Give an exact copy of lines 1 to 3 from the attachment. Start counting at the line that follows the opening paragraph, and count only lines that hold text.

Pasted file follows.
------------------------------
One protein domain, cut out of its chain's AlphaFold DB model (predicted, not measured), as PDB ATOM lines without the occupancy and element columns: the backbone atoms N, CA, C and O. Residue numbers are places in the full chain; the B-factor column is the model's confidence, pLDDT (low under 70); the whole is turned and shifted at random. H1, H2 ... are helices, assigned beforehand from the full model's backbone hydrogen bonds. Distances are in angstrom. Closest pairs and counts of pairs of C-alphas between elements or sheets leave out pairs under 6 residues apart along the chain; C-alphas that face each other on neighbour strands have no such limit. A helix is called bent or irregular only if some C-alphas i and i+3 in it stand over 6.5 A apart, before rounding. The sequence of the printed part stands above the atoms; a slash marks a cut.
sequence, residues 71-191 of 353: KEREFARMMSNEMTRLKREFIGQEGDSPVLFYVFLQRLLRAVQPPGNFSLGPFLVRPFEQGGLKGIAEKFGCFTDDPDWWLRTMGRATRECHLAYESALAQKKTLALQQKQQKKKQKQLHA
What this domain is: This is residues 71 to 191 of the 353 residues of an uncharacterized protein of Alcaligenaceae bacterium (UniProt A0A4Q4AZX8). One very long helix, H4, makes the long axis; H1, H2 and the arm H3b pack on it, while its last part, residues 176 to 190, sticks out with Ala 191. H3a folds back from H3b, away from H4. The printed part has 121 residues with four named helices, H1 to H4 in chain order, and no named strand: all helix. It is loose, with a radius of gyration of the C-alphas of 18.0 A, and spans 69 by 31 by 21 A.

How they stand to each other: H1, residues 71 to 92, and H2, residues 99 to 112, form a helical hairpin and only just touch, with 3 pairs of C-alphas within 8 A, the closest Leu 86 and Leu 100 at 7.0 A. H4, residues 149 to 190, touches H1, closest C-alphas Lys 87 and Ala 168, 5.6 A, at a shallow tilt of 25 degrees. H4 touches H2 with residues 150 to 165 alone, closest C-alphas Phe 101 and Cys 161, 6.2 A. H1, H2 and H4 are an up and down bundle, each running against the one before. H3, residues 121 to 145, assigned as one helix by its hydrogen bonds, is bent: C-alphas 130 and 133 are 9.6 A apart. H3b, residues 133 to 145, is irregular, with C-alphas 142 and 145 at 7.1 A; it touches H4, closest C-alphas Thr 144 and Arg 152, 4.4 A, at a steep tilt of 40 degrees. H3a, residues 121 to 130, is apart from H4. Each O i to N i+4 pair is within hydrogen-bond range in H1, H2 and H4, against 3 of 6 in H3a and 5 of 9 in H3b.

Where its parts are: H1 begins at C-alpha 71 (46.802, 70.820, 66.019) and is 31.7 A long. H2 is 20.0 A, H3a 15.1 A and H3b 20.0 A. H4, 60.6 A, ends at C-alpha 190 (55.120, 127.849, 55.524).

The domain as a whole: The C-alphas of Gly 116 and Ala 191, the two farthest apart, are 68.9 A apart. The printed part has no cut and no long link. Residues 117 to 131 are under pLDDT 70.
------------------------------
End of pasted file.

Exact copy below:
sequence, residues 71-191 of 353: KEREFARMMSNEMTRLKREFIGQEGDSPVLFYVFLQRLLRAVQPPGNFSLGPFLVRPFEQGGLKGIAEKFGCFTDDPDWWLRTMGRATRECHLAYESALAQKKTLALQQKQQKKKQKQLHA
What this domain is: This is residues 71 to 191 of the 353 residues of an uncharacterized protein of Alcaligenaceae bacterium (UniProt A0A4Q4AZX8). One very long helix, H4, makes the long axis; H1, H2 and the arm H3b pack on it, while its last part, residues 176 to 190, sticks out with Ala 191. H3a folds back from H3b, away from H4. The printed part has 121 residues with four named helices, H1 to H4 in chain order, and no named strand: all helix. It is loose, with a radius of gyration of the C-alphas of 18.0 A, and spans 69 by 31 by 21 A.

How they stand to each other: H1, residues 71 to 92, and H2, residues 99 to 112, form a helical hairpin and only just touch, with 3 pairs of C-alphas within 8 A, the closest Leu 86 and Leu 100 at 7.0 A. H4, residues 149 to 190, touches H1, closest C-alphas Lys 87 and Ala 168, 5.6 A, at a shallow tilt of 25 degrees. H4 touches H2 with residues 150 to 165 alone, closest C-alphas Phe 101 and Cys 161, 6.2 A. H1, H2 and H4 are an up and down bundle, each running against the one before. H3, residues 121 to 145, assigned as one helix by its hydrogen bonds, is bent: C-alphas 130 and 133 are 9.6 A apart. H3b, residues 133 to 145, is irregular, with C-alphas 142 and 145 at 7.1 A; it touches H4, closest C-alphas Thr 144 and Arg 152, 4.4 A, at a steep tilt of 40 degrees. H3a, residues 121 to 130, is apart from H4. Each O i to N i+4 pair is within hydrogen-bond range in H1, H2 and H4, against 3 of 6 in H3a and 5 of 9 in H3b.